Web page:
Brazilians are turning to Instagram to identify far-right rioters

Brazilians are turning to Instagram to identify far-right rioters

In just 24 hours, it reached 1.1 million followers. 

“I’m not surprised at all that this account came about so quickly,” says David Nemer, a professor of media studies at the University of Virginia and faculty associate at Harvard University. “We all knew [the insurrectionists] have been organizing in WhatsApp groups and Telegram channels, because they’re all open. It was all announced on social media. It was expected. There was no secrecy.” 

The groups that mounted the attack are supporters of the right-wing former president Jair Bolsonaro. Despite a lack of evidence that fraud took place, they do not accept the legitimacy of the recent election result, which returned the leftist Luis Inácio Lula da Silva to power. They camped out in front of military barracks across the country in protest before being bused to the capital for the insurrection. 

As they rampaged around the lawns of Brazil’s federal government and inside its congress, supreme court, and presidential palace, the rioters left a vast trail of posts, videos, and photos in their wake. They shared their actions on both public social media platforms and private messaging apps. Dozens of these images have been collected and posted by Contragolpe Brasil. In every photo, people’s faces are visible. Their clothes are almost always yellow and green, the colors of Brazil’s flag, which Bolsonaro supporters say represent their love for their country and their attempt to take it back from the left.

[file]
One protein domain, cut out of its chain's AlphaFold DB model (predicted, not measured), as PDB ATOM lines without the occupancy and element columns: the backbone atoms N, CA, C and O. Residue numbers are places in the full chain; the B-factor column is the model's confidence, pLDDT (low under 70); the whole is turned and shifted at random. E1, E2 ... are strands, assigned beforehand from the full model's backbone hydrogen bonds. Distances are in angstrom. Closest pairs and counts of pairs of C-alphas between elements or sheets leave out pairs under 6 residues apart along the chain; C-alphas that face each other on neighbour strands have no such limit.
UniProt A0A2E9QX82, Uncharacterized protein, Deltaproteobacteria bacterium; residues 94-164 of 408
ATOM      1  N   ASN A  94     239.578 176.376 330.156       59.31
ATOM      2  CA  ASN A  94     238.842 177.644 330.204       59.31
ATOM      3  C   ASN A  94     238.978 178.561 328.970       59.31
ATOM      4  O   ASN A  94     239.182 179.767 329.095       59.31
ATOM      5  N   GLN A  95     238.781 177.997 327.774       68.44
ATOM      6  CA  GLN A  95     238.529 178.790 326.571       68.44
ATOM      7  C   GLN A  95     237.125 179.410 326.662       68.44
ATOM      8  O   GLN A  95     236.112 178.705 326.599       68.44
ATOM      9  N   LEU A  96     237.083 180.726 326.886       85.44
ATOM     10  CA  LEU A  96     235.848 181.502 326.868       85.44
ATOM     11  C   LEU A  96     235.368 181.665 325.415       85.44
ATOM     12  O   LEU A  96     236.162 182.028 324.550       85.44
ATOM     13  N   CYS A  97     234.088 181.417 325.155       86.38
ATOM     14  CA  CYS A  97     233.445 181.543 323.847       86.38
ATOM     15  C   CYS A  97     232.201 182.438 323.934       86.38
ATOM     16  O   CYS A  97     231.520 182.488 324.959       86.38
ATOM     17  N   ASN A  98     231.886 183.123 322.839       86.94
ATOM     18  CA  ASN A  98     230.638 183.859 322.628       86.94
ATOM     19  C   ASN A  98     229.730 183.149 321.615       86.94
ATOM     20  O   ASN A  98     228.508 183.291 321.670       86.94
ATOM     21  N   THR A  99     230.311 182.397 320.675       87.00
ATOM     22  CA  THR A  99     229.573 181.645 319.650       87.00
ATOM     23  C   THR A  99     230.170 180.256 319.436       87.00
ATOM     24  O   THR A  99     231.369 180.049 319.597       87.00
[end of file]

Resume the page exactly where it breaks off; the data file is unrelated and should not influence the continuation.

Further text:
Eventually, those running Contragolpe Brasil, who remain anonymous (interview requests for this story went unanswered), put out a call for people to start sending private messages with photos and identifying details. They also asked people to send the information to authorities. 

The Instagram account isn’t the only crowdsourced effort underway in Brazil to identify rioters. Agência Lupa, a fact-checking agency, has created a reader-generated database of text, photo, and video posts from the day of the insurrection, with all information sent anonymously and privately.

This method of identifying participants in mass criminal events by scouring social media for clues isn’t new. American citizens did the same to help identify those responsible for the insurrection on January 6, 2021. Some even formed groups, like The Deep State Dogs, to identify those who vandalized the Capitol or who assaulted law enforcement officers and the press. Members of these groups were diverse but had one common goal: accountability.  

In Brazil, a similar dynamic has emerged. 

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